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International Developed Market ETF (ACWX) - Thesis

iShares MSCI ACWI ex U.S. ETF (ticker: ACWX)
Expected Return: 8.5% per year
Expected Volatility: 20.0% per year
Rating: BUY

Thesis:
As long-term investors, we believe the equity markets will increase over time, and the international (non U.S.) developed market (countries with developed economies) portion of the equity markets will increase at a similar rate as the U.S. markets, however they provide very important diversification benefits that are not available by investing in U.S. markets alone.  The iShares MSCI All Country World Index (ACWI) ex U.S. ETF (ticker: ACWX) offers reliable exposure to the returns of international markets while avoiding the many pitfalls that are common among other ETFs and among other equity investments in general.

Holdings:
ACWX invests in over 1,100 non-U.S. stocks from twenty-one developed market countries.  At least 90% of its assets are invested in securities of the MSCI ACWI ex U.S. Index.  The fund may invest the remainder of its assets in certain depository receipts and derivatives such as futures, options, swap contracts and cash equivalents.  The index is one of the most commonly followed equity indices in the World, and is largely considered the standard benchmark for non-U.S. developed market stocks.  The performance of ACWX has historically matched the performance of the MSCI ACWI ex U.S. Index very closely, and it should continue to track closely in the future because of its construction methodology.  Investors cannot purchase the actual index, and ACWX is the next best thing.

Volume and Liquidity:
As a standard ETF, ACWX has significant volume and liquidity (total ACWX assets exceed $1.8 billion).  Because of the volume and liquidity, the bid-ask spread is small (the bid-ask spread is the difference in price at any given time for someone buying the security and someone selling it.  There is a difference because the middle man takes a very small cut).  A small bid-ask spread is good because it saves you money when you trade.  Second, ACWX trades very close to its net asset value (NAV) because of the large volume and liquidity.  NAV is the actual value if you add up the value of all the securities held within ACWX.  For many less liquid ETFs, the NAV may vary from its actual market price (the price the ETF trades at in the market).  This makes ACWX much less risky for investors compared to other ETFs that may vary widely in price versus NAV.  Additionally, small investors don’t have to worry about some big investor coming in, buying or selling an enormous amount of ACWX, and subsequently adversely moving the market price away from its NAV because the volume of ACWX is already so great that this risk is essentially non-existent.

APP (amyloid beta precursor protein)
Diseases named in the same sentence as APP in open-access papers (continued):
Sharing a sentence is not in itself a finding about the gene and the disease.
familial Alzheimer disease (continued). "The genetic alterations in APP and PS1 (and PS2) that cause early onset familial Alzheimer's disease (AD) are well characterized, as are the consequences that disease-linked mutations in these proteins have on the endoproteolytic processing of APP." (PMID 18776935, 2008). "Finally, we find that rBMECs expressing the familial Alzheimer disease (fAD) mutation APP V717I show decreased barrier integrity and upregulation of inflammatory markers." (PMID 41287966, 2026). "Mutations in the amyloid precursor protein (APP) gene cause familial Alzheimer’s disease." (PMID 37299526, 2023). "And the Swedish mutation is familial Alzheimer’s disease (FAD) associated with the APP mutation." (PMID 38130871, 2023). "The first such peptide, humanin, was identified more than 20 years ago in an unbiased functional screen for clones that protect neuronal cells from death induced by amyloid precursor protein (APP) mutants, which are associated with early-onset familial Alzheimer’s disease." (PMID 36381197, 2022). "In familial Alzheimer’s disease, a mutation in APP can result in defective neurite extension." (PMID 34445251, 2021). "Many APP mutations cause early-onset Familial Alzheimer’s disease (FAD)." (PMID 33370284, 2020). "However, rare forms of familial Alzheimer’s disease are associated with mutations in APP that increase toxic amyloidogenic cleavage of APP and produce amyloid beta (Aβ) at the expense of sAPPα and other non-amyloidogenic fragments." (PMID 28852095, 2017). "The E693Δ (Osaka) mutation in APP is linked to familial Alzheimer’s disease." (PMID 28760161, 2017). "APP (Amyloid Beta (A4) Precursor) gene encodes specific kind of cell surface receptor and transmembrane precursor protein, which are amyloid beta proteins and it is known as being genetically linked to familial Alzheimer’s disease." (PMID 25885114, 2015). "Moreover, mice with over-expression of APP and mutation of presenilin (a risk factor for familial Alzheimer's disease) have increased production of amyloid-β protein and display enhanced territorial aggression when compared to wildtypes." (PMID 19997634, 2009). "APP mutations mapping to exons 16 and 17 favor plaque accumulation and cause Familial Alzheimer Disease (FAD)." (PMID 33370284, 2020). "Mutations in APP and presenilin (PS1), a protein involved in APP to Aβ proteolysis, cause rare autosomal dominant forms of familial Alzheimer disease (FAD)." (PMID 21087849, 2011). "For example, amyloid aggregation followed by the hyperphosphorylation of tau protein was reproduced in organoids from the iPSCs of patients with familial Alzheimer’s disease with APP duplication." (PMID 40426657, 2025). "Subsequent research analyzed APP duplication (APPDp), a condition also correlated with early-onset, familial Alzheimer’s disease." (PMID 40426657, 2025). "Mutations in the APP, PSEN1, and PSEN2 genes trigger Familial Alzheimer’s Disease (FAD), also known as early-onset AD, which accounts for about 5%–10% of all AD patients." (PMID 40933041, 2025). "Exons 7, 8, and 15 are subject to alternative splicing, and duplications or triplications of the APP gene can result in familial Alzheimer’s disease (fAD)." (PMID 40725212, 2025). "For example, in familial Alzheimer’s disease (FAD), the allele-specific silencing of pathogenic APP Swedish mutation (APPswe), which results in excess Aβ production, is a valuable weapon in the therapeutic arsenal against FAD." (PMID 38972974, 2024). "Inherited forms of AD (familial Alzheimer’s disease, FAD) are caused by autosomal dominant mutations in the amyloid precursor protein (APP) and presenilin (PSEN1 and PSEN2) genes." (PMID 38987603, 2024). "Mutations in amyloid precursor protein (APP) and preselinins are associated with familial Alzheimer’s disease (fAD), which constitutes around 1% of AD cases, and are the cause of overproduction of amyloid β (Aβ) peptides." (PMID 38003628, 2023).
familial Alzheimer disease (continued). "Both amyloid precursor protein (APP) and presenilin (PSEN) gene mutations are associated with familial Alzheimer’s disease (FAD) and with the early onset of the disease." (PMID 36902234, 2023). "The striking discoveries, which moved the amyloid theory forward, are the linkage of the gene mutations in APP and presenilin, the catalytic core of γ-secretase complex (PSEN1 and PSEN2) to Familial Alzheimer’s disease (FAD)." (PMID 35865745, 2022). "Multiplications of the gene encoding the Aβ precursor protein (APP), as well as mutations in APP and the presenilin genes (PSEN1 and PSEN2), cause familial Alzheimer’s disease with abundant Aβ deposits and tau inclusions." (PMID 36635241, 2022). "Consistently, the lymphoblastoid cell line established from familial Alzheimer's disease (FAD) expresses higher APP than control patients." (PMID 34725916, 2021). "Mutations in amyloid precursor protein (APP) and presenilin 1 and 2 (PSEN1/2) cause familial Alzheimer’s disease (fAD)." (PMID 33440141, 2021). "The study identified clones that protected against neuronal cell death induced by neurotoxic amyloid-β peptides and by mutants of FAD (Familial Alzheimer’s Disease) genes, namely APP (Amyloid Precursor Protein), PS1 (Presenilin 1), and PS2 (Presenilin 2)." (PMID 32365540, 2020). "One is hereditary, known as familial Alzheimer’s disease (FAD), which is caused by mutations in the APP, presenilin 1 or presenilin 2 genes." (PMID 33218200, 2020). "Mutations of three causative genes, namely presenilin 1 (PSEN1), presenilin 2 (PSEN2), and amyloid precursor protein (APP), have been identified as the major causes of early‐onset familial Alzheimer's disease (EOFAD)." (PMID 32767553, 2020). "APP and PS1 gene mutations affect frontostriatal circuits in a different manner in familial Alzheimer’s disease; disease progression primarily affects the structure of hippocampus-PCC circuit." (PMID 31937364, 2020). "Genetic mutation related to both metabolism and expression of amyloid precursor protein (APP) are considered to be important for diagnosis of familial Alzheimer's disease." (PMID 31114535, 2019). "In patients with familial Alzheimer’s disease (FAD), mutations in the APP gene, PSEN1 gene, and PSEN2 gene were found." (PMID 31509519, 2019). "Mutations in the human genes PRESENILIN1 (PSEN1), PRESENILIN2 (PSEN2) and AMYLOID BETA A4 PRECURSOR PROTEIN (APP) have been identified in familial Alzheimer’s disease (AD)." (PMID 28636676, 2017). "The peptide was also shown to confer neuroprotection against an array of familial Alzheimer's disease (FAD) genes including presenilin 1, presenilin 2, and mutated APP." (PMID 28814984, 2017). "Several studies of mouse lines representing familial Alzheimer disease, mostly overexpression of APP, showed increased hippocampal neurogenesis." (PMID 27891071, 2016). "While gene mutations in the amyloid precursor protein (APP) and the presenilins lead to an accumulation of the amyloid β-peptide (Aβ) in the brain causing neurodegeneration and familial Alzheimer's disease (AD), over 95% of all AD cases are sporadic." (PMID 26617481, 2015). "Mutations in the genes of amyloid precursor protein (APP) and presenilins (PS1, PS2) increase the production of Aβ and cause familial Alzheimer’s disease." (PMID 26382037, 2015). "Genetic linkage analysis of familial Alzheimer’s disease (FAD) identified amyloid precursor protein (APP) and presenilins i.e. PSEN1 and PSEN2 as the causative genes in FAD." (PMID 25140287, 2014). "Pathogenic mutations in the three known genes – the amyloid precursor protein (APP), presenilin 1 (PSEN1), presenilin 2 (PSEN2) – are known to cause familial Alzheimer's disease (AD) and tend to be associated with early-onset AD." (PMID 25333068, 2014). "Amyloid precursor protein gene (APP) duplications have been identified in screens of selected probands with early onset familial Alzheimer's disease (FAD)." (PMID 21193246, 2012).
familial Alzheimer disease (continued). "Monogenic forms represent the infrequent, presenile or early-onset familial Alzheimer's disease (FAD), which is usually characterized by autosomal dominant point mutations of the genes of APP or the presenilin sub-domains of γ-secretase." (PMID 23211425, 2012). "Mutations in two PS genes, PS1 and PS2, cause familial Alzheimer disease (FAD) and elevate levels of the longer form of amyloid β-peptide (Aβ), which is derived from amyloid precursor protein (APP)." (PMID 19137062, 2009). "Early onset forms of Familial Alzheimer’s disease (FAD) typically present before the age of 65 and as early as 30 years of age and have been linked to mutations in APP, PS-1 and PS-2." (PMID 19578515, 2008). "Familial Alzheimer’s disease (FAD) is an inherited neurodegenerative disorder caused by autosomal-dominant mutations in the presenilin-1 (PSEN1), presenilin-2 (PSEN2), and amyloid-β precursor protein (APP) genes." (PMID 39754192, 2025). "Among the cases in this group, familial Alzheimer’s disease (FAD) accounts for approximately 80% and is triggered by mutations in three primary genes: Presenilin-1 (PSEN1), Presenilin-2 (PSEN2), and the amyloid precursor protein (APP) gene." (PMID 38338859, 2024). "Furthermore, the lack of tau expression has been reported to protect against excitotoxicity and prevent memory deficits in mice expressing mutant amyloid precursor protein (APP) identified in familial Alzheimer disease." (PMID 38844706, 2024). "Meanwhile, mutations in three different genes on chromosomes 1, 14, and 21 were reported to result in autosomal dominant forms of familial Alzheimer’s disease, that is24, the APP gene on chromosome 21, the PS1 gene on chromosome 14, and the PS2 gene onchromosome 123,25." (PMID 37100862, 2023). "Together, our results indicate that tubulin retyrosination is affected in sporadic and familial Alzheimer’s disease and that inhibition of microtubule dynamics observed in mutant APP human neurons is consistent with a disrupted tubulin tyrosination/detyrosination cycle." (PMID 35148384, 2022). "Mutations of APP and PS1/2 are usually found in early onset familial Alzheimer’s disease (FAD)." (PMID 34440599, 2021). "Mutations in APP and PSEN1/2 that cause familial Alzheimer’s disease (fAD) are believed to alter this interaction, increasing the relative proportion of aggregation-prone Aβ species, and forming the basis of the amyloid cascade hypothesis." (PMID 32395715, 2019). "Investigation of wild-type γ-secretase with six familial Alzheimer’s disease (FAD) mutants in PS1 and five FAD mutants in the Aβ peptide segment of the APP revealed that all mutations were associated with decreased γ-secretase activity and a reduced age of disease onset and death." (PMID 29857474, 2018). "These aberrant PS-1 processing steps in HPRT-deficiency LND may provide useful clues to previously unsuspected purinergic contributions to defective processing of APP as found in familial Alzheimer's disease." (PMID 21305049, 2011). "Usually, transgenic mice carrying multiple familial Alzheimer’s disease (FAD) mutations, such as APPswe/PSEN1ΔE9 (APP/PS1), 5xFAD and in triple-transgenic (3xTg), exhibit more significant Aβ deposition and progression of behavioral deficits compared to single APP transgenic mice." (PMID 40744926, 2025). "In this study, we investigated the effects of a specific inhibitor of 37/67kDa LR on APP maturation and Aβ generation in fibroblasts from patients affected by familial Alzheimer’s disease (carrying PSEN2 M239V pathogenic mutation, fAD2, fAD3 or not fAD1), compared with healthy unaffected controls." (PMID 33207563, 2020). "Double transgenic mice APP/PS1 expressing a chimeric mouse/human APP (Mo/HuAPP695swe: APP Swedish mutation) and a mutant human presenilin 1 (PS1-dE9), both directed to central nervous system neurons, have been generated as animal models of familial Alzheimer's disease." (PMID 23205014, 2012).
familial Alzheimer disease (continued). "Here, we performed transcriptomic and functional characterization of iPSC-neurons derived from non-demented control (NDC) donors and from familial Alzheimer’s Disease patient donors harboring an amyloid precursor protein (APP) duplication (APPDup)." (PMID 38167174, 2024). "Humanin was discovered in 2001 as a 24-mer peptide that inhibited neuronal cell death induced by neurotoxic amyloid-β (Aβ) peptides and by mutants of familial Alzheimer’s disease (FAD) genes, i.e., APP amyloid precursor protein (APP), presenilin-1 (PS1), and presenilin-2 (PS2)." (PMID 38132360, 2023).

Low Fees:
The net expense ratio on ACWX is currently 33 basis points (0.33%).  This is extremely low for international market exposure; it is good for investors because it allows them to achieve better returns on their investment.  For comparison, international mutual funds (a common competitor to ETFs) may charge over 200 basis points (2.0%) per year, and they tend to deliver worse performance over the long-term.  Additionally, there is no expensive sales charge or separate investment advisor fee because ACWX can be purchased directly through a discount broker (e.g. Scottrade, E*TRADE, TD Ameritrade, Interactive Brokers, etc.).  The discount broker may charge you a one-time trading fee of $8 or less, but this is much better than the 2-5% sales charge/management fee you’d get charged by a full service financial advisor.  Additionally, there is no hidden 25 basis point (0.025%) annual 12b-1 fee paid to someone for “servicing your account.”  The bottom line here is that ACWX is a very low cost way to get great exposure to the equity market and to build considerable wealth over the long-term.

Dividend Reinvestment:
One last point of consideration, ACWX pays a quarterly dividend (around 2.93% per year), and this dividend is NOT automatically reinvested back into ACWX (this is standard protocol for ETFs and stocks).  This means you’ll build up a cash balance in your account if you don’t withdraw it or manually reinvest it.  As a long-term investor, cash is generally a drag on investment performance.  Unless you plan to withdraw and use the cash, we highly recommend you develop a process to reinvest it.  Most discount brokers (Scottrade, Interactive Brokers, etc.) offer automatic dividend reinvestment programs.  We highly recommend you sign up for these programs to avoid the situation where cash builds up in your account and becomes a drag on your long-term investment performance.  Reinvesting dividends is important.

Conclusion:
ACWX is a very low cost, relatively low risk, security that allows investors to build significant wealth over the long-term.  We consider ACWX to be a basic building block for long-term wealth, and we rate ACWI as a “Buy.”  For more information, you can view the fact sheet for this ETF here.

 

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